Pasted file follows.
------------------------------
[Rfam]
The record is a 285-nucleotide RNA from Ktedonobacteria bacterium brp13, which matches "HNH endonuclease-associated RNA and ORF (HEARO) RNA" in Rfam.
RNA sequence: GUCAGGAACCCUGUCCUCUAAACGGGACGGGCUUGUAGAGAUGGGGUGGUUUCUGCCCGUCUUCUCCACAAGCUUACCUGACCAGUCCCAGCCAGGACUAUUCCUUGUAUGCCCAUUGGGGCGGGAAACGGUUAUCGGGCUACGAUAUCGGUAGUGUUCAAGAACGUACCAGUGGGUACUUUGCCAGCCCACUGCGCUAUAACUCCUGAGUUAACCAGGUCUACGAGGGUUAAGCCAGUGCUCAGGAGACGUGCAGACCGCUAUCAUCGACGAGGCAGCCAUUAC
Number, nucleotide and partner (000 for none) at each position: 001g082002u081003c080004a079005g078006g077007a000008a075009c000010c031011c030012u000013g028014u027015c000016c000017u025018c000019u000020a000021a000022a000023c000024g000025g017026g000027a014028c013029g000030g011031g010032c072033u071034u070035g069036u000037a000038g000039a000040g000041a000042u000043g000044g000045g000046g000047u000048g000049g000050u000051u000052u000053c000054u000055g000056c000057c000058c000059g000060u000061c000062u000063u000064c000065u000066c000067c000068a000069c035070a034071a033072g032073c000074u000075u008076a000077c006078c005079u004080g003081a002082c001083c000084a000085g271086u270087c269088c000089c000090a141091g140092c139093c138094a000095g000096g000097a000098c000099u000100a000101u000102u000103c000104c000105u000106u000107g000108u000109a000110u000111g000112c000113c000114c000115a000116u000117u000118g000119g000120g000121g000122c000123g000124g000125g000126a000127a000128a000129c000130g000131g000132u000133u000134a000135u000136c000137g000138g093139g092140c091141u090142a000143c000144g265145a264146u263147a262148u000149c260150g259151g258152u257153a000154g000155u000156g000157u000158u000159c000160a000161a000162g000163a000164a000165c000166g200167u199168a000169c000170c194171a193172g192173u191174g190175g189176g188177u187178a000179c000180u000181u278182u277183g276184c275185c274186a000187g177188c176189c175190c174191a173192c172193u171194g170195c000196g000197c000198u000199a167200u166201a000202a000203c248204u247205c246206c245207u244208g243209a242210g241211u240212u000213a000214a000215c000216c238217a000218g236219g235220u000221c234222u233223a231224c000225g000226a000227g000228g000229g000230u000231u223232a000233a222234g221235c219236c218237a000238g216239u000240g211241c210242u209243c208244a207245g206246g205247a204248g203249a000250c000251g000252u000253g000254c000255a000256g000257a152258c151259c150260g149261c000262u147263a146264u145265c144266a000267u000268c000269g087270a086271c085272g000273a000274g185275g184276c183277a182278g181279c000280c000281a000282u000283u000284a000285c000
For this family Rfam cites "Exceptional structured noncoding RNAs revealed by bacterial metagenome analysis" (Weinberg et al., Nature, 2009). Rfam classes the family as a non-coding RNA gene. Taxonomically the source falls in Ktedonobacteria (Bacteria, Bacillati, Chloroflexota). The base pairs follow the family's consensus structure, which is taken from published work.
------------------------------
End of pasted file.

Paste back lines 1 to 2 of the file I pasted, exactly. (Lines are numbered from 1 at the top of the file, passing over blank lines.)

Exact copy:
[Rfam]
The record is a 285-nucleotide RNA from Ktedonobacteria bacterium brp13, which matches "HNH endonuclease-associated RNA and ORF (HEARO) RNA" in Rfam.